6. Today’s number of currently hospitalized people—62k—is also a record. A total of 17 states have reported single-day record hospitalizations.
    7. Our daily update is published. States reported 1.2 million tests and 131k cases, the highest single-day total since the pandemic started. There are 62k people currently hospitalized with COVID-19. The death toll was 1,347.
    1. 2020-11-07

    2. Marc-André Argentino. (2020, November 7). If you are interested in QAnon, QAnonCasualties is a must subreddit to read regularly and to get to know what is happening in QWorld from those closest to QAnon adherents. Https://t.co/qj05EFOxa6 [Tweet]. @_MAArgentino. https://twitter.com/_MAArgentino/status/1325144053479075840

    3. If you are interested in QAnon, QAnonCasualties is a must subreddit to read regularly and to get to know what is happening in QWorld from those closest to QAnon adherents.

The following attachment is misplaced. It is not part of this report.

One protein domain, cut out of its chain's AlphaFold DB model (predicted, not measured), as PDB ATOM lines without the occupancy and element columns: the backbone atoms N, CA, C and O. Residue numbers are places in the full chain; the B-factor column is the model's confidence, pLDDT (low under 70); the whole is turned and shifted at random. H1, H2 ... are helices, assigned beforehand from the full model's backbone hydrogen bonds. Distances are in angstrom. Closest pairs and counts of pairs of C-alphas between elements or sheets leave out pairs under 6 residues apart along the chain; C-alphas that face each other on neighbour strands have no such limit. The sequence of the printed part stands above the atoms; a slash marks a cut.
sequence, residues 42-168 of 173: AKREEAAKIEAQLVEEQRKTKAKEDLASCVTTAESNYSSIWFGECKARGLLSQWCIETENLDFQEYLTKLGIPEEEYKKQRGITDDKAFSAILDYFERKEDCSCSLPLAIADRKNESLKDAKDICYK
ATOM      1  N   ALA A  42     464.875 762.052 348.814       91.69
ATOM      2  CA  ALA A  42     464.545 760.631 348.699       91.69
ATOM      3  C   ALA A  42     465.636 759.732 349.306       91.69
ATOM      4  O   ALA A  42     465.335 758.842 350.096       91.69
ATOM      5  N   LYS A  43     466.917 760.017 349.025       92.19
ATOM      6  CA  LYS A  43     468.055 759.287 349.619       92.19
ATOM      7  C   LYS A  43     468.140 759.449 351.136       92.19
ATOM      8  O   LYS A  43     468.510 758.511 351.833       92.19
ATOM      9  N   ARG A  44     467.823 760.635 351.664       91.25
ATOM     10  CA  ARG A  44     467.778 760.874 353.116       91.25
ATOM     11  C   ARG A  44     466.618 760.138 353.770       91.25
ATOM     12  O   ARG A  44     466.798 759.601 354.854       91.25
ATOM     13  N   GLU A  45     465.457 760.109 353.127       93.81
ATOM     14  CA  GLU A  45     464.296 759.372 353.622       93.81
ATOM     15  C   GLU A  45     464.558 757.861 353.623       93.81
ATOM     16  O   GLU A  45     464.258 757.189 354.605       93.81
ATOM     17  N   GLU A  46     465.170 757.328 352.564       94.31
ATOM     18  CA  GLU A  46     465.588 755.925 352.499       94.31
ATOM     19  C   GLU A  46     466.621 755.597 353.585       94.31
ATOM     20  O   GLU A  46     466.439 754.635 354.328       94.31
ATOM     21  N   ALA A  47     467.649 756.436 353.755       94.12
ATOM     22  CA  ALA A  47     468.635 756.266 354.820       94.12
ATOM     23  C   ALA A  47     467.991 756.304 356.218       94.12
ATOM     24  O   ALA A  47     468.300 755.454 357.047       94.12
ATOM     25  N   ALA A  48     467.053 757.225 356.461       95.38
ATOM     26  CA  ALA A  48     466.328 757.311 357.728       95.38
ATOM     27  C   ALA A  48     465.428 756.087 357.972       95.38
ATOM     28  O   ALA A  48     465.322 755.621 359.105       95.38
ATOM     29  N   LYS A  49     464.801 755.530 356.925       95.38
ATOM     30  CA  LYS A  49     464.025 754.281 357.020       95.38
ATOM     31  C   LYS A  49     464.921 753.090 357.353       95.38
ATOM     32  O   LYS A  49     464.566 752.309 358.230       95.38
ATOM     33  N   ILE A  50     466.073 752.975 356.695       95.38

1. If you are interested in QAnon, QAnonCasualties is a must subreddit to read regularly and to get to know what is happening in QWorld from those closest to QAnon adherents.
    1. 2020-11-03

    2. The original tweet has been deleted.

    3. Kenneth Fordyce. (2020, November 3). @devisridhar @georgeeaton Yet another article packed full of wise words: E.g., ‘in some ways, the people pushing for “herd immunity” are forcing us into these lockdown-release cycles because you end up in a reactive position by underestimating the spread of the virus and the hospitalisation rate’ [Tweet]. @FordyceKenneth. https://twitter.com/FordyceKenneth/status/1323544552112852992

    4. I am quite sure the "herd immunity" discussion barely exists in parts of East Asia (e.g, Japan, South Korea, Taiwan, Vietnam, Thailand) which have used the strategy @devisridhar has been explaining endlessly and patiently for months now.....